In the comments under the previous entry about the apocalypse in Iceland, the people did not mind if I told about the unique original - Easter Island. I'll tell you a little.
There is one beautiful and exotic place on our planet: Easter Island. Now it is a practically barren land triangle in the middle of the Pacific Ocean, slightly larger than Kostroma. But this was not always the case, and about 500 years ago, this wilderness was the center of one of the most unusual civilizations in the world.
This civilization created its own pantheon, unique writing and remarkable moai monuments, but then it actually self-destructed, and by the time the Europeans arrived, only a couple of thousand inhabitants remained on the island, diving back into the Stone Age.
What happened? If you read the history of the settlement of the island (the first settlers arrived there on giant rafts, which were so huge by those standards that even "hare passengers" were buried there), then they had to go through a lot. For example, the first detachment of scouts that set off BEFORE the main "wagon train" disappeared into the ocean and for this received one of the iconic compositions on the island of 7 statues.
This is where our hero is at the moment.
Representatives of NASA and JPL immediately after the successful arrival of the rover to Mars gave a press conference, and then shared additional information - about the future fate of the rover. "Seven minutes of horror" did not frighten anyone (although it made them worry), but now the most interesting part begins - the exploration of the Red Planet.
We know where the rover is, but we want to see what surrounds it with our own eyes. And soon such an opportunity will present itself. Plus a lot more interesting things.
There are many examples of a man-made nightmare created by man in the world. What is more amusing, the current example is revered today as an example of avaricious northern beauty, although a thousand years ago it could have claimed the status of “northern paradise”. What is this example?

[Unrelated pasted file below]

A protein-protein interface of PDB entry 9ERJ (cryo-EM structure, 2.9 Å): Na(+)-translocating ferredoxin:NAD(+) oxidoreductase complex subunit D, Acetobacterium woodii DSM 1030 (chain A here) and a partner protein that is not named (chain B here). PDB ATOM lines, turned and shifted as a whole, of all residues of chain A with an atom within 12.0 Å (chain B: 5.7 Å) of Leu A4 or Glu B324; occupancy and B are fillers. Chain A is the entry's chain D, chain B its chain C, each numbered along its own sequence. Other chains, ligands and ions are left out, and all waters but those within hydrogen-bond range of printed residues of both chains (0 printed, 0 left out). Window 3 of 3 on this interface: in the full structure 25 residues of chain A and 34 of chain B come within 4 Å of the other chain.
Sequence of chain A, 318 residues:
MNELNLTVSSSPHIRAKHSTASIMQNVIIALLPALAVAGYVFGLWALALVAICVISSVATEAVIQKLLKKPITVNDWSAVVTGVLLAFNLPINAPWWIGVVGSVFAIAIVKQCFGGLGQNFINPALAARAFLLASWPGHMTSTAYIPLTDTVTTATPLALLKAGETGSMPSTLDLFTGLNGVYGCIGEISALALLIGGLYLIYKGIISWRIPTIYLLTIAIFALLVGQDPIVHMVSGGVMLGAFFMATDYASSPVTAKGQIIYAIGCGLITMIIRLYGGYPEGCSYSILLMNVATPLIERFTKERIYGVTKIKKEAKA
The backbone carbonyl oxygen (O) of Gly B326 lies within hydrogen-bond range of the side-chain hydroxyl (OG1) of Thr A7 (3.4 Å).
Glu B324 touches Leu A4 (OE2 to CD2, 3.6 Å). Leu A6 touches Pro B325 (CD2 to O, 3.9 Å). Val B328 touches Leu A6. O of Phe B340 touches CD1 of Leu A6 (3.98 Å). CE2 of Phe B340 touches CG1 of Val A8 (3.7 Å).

Iceland before the settlement of the first people was, for a minute, for a THIRD occupied by the forest. Yes, this forest consisted of Icelandic birch, not the best tree. But he was, and the first settlers-Scandinavians, who arrived in the midst of the climatic optimum, liked the island hefty.
A lot of free land, optimum + Gulf Stream - it's not too hot outside, of course, but not too cold. Forests, fresh water ...
The "extra" forests were the first to go for firewood - after all, the sheep need to be grazed somewhere. When firewood was not needed, the forest was simply burned. Then they began to cut down for the sake of wood, since the fin forest did not provide the island for it, and it was expensive to transport logs from the continent.
Legislative initiatives, especially in the United States, have often become the subject of irrepressible controversy and sincere misunderstanding. So today I want to tell you about bill 246 - a legal act that was considered in the Senate of Indiana in 1897.
Three years earlier, rural physician Edward Goodwin (1825-1902), who considered himself a good mathematician, published an article in the American Mathematical Months in which he claimed to have solved the problem of squaring the circle.
A few days ago, researchers drilled the Antarctic shelf in order to take samples of sediments on the ocean floor. Instead, they found a colony of animals that couldn't be there. About their find tells Wired.
To study the history of the continental shelf, geologist James Smith and colleagues wanted to collect sediments on the seabed beneath Antarctica. To get there, they had to melt 20 tons of snow and create 20,000 liters of hot water. This water was pumped into a pipe lowered into a well. Which gradually melted the ice and sank lower and lower. It took them 20 hours to break through a kilometer of ice in this way.
After that, the geologists lowered a soil collection tool along with a GoPro camera into the borehole. But the manifold returned empty. They tried again. It's still empty. It was not possible to collect any soil.
You are at an altitude of ten kilometers, and you fall without a parachute. You have little chance, but a small number of people, finding themselves in a similar situation, managed to survive.
6:59:00, altitude 10,000 m